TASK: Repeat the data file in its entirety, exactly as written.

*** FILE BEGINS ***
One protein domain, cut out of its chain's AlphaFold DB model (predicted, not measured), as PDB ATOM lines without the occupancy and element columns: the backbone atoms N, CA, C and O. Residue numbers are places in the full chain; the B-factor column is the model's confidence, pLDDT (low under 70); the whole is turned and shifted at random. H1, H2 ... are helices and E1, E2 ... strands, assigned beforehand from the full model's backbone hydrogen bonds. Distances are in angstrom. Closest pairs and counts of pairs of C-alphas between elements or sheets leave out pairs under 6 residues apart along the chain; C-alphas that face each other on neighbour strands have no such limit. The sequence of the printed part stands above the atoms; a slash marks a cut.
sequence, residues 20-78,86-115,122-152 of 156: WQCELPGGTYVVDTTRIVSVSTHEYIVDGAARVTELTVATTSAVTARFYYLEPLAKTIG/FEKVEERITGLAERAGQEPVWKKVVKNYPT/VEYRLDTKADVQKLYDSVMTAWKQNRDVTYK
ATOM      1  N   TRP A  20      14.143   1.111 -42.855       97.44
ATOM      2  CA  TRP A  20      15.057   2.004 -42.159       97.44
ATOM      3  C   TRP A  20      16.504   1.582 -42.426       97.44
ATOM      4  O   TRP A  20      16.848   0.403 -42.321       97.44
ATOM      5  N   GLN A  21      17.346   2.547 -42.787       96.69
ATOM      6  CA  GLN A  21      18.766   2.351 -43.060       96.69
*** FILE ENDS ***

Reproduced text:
One protein domain, cut out of its chain's AlphaFold DB model (predicted, not measured), as PDB ATOM lines without the occupancy and element columns: the backbone atoms N, CA, C and O. Residue numbers are places in the full chain; the B-factor column is the model's confidence, pLDDT (low under 70); the whole is turned and shifted at random. H1, H2 ... are helices and E1, E2 ... strands, assigned beforehand from the full model's backbone hydrogen bonds. Distances are in angstrom. Closest pairs and counts of pairs of C-alphas between elements or sheets leave out pairs under 6 residues apart along the chain; C-alphas that face each other on neighbour strands have no such limit. The sequence of the printed part stands above the atoms; a slash marks a cut.
sequence, residues 20-78,86-115,122-152 of 156: WQCELPGGTYVVDTTRIVSVSTHEYIVDGAARVTELTVATTSAVTARFYYLEPLAKTIG/FEKVEERITGLAERAGQEPVWKKVVKNYPT/VEYRLDTKADVQKLYDSVMTAWKQNRDVTYK
ATOM      1  N   TRP A  20      14.143   1.111 -42.855       97.44
ATOM      2  CA  TRP A  20      15.057   2.004 -42.159       97.44
ATOM      3  C   TRP A  20      16.504   1.582 -42.426       97.44
ATOM      4  O   TRP A  20      16.848   0.403 -42.321       97.44
ATOM      5  N   GLN A  21      17.346   2.547 -42.787       96.69
ATOM      6  CA  GLN A  21      18.766   2.351 -43.060       96.69